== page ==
Sweden’s “socialist” success story is closely examined, only to reveal that it’s actually a capitalist success story. [ Sweden: Lessons for America credits: Dir: James Tusty, Maureen Castle Tusty / Narrator: Johan Norberg/ 60 min/ Documentary/ Econ 101, Anti-Socialism, Pro-Capitalism/ 2018]
What if Sweden isn’t an argument for socialism – but an argument for capitalism? That’s the question Cato’s Johan Norberg asks in this persuasive Free to Choose documentary.
Socialists love to point to the “Nordic model” as a working example of the socialist ideal. Yes, socialism failed in Russia, China, East Germany, Poland, Czechoslovakia, Romania, Yugoslavia, Bulgaria, Hungary, Albania, Afghanistan, Angola, Benin, the Congo, Ethiopia, Grenada, Kampuchea, Mongolia, Mozambique, Somalia, Vietnam, North Korea, Laos, Cuba, Venezuela, and so on (of course, that wasn’t real socialism), but it has succeeded in Scandinavia. And if it has even that one win, then it’s clearly a go!
Norberg, a native of Sweden, has a different spin on the country’s success. As he explains in this film, Sweden isn’t really socialist at all, at least by the dictionary definition, in which “the means of production are owned and controlled by the state.” It was socialist for a time in the 1970s and 1980s, but state ownership and heavy regulation abjectly failed there as it has everywhere else and was completely abandoned. Sweden today ranks #15 in economic freedom, ahead of the United States.
In a way, Sweden has returned to its intellectual roots, according to Norberg. Ever hear of Anders Chydenius (1729-1803)? I hadn’t either, but you learn about him in this film. It seems he was not just one of the first advocates of economic liberty but one of the first libertarians — advocating social liberties such as freedom of speech as well — and his writings on economic liberty preceded even those of Adam Smith. He was very influential in Sweden in his time and helped to create free market government policies that transformed the country from one of the poorest in Europe to one of the richest.
Norberg concedes that Sweden does have a large welfare state but points out that it’s not quite the redistributionist dream that socialists typically advocate – even the poor pay very high taxes. Also, Sweden’s welfare state is surprisingly privatized, with the State mostly just funding operations rather than running them.
All of which brings up a definitional issue in this that is worth noting: socialism, as it was originally defined and envisioned, with the state owning and operating the means of production, abjectly and repeatedly failed over the last century, as anyone with the slightest intellectual integrity will concede. The main reason it’s still taken seriously is that it was rebranded as “social democracy,” a fallback position in which socialists still call themselves socialists but without the baggage of gulags and destitution.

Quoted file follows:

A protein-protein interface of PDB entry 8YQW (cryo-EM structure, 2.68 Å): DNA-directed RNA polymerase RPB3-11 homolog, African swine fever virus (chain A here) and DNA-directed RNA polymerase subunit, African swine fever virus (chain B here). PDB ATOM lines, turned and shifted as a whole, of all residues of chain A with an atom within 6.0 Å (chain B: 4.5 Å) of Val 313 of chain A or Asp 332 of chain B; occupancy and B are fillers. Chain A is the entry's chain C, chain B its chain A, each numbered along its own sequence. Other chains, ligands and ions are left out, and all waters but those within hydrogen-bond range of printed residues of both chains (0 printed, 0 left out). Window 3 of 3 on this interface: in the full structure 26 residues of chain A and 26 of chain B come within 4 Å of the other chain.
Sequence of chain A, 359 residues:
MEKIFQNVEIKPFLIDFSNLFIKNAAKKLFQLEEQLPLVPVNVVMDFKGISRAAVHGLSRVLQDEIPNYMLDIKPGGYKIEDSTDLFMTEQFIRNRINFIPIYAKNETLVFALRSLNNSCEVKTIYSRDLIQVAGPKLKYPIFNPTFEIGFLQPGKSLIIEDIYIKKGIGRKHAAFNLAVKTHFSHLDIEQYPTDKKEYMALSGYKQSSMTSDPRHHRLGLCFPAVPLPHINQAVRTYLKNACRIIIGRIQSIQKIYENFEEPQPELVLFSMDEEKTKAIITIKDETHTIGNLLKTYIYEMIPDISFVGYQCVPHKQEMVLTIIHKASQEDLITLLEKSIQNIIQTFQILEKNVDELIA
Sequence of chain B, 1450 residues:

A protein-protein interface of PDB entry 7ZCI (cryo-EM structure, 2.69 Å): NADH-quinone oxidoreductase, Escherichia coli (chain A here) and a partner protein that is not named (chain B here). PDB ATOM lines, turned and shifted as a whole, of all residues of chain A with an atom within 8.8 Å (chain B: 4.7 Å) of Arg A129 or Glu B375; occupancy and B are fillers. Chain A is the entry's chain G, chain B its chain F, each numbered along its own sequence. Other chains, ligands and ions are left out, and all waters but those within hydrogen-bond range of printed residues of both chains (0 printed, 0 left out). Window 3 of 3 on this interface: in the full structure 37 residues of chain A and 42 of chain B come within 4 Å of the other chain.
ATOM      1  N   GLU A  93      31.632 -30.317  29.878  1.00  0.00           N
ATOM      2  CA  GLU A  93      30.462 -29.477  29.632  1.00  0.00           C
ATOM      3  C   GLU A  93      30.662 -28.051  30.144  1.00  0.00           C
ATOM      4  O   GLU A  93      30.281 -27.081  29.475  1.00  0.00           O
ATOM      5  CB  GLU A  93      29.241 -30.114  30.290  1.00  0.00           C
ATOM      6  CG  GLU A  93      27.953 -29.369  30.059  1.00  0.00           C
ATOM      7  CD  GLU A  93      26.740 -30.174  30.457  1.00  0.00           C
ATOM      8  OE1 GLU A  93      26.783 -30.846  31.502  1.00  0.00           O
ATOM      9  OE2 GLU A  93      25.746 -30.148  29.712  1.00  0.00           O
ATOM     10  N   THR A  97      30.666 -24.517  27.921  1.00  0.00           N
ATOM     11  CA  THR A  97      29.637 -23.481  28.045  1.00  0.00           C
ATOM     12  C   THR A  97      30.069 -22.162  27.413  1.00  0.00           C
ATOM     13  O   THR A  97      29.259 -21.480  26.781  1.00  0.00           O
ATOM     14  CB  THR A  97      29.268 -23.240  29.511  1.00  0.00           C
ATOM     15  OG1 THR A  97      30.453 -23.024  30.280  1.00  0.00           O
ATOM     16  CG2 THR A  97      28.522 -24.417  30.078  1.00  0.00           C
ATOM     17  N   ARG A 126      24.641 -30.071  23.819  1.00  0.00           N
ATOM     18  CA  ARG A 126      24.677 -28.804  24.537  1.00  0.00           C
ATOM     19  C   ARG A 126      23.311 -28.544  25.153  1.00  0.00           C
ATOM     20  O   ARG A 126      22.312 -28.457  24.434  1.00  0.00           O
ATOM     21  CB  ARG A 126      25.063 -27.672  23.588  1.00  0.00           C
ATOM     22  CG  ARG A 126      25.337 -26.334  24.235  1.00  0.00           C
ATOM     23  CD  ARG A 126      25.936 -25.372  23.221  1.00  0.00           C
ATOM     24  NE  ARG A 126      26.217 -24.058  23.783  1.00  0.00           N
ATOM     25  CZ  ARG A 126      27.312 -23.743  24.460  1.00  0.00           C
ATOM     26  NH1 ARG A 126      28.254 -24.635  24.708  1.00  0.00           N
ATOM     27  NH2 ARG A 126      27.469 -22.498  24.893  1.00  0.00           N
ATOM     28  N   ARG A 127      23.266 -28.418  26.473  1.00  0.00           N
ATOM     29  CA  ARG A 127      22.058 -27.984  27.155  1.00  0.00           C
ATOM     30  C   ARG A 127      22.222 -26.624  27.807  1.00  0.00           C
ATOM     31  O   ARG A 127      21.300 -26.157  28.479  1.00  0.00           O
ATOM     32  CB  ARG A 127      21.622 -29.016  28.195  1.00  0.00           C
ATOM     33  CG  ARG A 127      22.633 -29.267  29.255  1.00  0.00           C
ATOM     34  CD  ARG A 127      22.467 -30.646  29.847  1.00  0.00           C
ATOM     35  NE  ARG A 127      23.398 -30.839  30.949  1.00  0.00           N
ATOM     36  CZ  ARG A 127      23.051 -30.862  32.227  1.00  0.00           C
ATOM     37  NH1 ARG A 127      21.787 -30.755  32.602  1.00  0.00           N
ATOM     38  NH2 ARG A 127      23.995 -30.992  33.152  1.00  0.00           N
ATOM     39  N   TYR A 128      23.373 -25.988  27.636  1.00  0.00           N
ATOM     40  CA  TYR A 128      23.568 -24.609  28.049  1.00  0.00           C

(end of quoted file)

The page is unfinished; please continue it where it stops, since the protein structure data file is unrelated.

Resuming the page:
This “new socialism” is essentially advocacy of a welfare state, and not necessarily state ownership; but even then, it generously defines itself not really according to those things but according to outcome. For instance, the US government spends as much per capita on healthcare as Sweden but because it does so without much success, it’s not socialism; Sweden’s (privatized) government healthcare operates more efficiently, so it is socialism. This definitional shell-game has a lot to do with why there is so much popular confusion on the subject, and why the latest generation is embracing actual socialist ideas.
And that, in turn, is why this documentary is so important: it helps to clarify what socialism is and what it isn’t. Cato’s Norberg is the perfect spokesperson to explain all this — his Swedish roots give him the “boots on the ground” credibility that a non-native would lack, and his cheery, reasonable style are intellectually disarming. In the current political debate, this film is not just a breath of fresh air but a valuable counter-argument to those who mistakenly think Sweden’s “socialist” success story justifies the implementation of real socialism elsewhere.
“Debunks outdated myths about the Scandinavian nation.”
“Those interested in Sweden as it actually exists — as opposed to the Rorschach Sweden of our popular political discourse — should give this film a view, and some serious thought.”
How to See It
“It’s been suggested that Americans would be better off if the United States was more like Sweden. Do the Swedes know something that we don’t? Sweden: Lessons for America? A Personal Exploration by Johan Norberg delves into the economic and social landscape of the Swedish scholar’s homeland. Join him to see that the lessons to be learned from Sweden may not be the ones you expect. The one-hour documentary follows Norberg on a journey through the history of Sweden’s economic rise, from one of the poorest countries in the world to one of the most prosperous. The program illuminates key ideas and enterprises that sparked the reform and continue to help Sweden maintain its lofty economic position, including freedom of the press, free trade, new technology companies, crazy jobs and even an old Swedish superhero.”
–Free to Choose Media